David Lennon is an award-winning columnist and author who has been a staff writer at Newsday since 1991.
With Jose Reyes acting like he'd rather shave his head than bat third in the lineup, Jerry Manuel has put that plan on hold indefinitely, and even mentioned during the weekend that it may never come to pass. So as a Plan B, Manuel is eyeing Angel Pagan for the No. 3 spot as a way to lengthen a Mets lineup that, well, needs lengthening.
Something has to be done until the return of Carlos Beltran, who was in Colorado this week for a post-op checkup. The Mets announced last night that Beltran is "making progress" but is "not ready for baseball activities." In other words, the club would be ecstatic to see him before the All-Star break.
That leaves Manuel two choices. He can a) keep telling everyone that it's only a matter of time before David Wright and Jason Bay become bona fide run-producers again or b) take a more proactive approach, buck conventional wisdom and maybe save his job in the process.
Manuel has not given up on Reyes in the third spot, and he had to be encouraged after the shortstop went 4-for-5 with a two-run triple in last night's 4-0 victory over the Cubs. But Manuel suggested Tuesday that Pagan may beat him to it, with Wright likely batting fourth and Bay fifth. Giving Pagan some RBI opportunities doesn't seem like such a bad idea as Reyes and Luis Castillo continue to get on base while Wright and Bay keep coming up empty behind them.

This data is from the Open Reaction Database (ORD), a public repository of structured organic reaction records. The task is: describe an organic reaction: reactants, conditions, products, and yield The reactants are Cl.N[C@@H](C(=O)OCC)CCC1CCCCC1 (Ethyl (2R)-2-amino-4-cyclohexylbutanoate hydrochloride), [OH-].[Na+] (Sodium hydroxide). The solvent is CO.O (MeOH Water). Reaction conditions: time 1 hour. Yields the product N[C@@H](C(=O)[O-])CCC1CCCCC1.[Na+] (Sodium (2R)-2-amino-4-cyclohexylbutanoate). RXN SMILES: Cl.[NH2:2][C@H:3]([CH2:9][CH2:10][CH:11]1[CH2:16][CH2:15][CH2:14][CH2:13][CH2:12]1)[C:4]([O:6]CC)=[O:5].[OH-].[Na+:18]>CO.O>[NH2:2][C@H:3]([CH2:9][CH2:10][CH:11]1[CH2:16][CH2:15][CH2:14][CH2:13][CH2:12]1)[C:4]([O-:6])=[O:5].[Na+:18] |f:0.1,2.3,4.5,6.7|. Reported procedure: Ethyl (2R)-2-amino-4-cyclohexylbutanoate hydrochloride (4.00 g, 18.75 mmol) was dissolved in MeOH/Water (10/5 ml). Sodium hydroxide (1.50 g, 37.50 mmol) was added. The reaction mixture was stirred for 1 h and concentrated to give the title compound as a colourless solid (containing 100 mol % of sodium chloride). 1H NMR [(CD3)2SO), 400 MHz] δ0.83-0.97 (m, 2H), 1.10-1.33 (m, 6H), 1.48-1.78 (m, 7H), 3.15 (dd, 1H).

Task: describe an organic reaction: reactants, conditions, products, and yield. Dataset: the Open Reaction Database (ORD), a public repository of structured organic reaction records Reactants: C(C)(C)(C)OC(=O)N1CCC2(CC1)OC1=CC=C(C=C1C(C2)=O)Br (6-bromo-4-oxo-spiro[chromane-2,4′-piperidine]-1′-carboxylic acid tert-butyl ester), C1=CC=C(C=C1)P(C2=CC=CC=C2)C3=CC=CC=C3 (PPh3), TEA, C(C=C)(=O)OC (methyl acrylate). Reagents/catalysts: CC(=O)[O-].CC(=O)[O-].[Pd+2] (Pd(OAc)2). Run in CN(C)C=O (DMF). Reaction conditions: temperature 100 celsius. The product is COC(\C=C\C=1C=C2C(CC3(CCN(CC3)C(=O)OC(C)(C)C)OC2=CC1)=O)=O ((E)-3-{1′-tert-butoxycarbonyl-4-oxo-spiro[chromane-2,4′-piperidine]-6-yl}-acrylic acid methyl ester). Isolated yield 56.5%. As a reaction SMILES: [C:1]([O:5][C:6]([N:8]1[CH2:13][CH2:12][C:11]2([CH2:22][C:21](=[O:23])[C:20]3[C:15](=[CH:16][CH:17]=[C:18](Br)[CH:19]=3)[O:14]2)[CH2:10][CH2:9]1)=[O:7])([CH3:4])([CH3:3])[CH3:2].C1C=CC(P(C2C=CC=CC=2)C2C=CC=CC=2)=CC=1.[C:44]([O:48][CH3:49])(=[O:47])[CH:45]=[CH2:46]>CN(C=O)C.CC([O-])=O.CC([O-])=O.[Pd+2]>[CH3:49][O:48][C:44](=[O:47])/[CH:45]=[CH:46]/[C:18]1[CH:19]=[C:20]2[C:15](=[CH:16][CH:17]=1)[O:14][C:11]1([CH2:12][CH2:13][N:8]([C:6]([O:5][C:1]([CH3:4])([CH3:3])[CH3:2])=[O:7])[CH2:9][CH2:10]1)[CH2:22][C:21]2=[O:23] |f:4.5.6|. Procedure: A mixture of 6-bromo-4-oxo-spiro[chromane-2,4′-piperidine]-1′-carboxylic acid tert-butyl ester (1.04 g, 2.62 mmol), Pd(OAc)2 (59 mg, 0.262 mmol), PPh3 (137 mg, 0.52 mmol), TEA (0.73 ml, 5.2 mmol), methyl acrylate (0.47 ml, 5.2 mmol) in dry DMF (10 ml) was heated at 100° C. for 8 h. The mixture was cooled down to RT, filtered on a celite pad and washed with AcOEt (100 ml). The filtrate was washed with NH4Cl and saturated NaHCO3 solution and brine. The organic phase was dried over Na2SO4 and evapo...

Pagan has some pop, as he showed with Monday's two-run homer over the imposing 16-foot wall in leftfield, a ballpark feature that already has knocked down a number of deep drives this season. But Pagan also has an ability to find the gaps at spacious Citi Field, along with the speed that can turn a routine play into a game-changing one.
Last Thursday at Coors Field was such an example. Lost amid Mike Pelfrey's pitching gem and the latest episode of the Mets' baserunning follies, Pagan's hell-bent hustle on a potential double-play ball kept an inning alive and resulted in two runs. With the bases loaded, and one out, Pagan slapped an easy grounder to shortstop Troy Tulowitzki and still beat Melvin Mora's relay.
"That was a key play for me," Pagan said. "Even when I'm not feeling comfortable at the plate, I can find a way to help the team."
Not even Reyes, at this stage of his methodical recovery from a hyperactive thyroid, is able to rival the impact Pagan can make with his feet right now. And by doing so, Pagan can create a spark for a Mets team that has appeared surprisingly flat less than three weeks into the season.
"I'm always, always aggressive," Pagan said. "I like to play the game hard. That's the way I've been taught to play. I give it my all every day."
Manuel, finally, is going to give Pagan that chance after previously splitting centerfield between him and Gary Matthews Jr. The Mets thought they were getting some Beltran insurance on the cheap when the Angels swallowed all but $2 million of Matthews' $23.5-million contract in a swap for reliever Brian Stokes this winter.
What they got, however, was an expensive bench player because Pagan has shown himself to be infinitely more valuable in a full-time role.
The numbers don't lie. Matthews is batting .185 (5-for-27) with 12 strikeouts and a .290 on-base percentage. Pagan, after going 1-for-3 with a run scored last night, is hitting .300 (12-for-40) with a home run, six RBIs and a .368 on-base percentage.
"What we'll have to see is how long we can ride that," Manuel said. "He's played extremely well."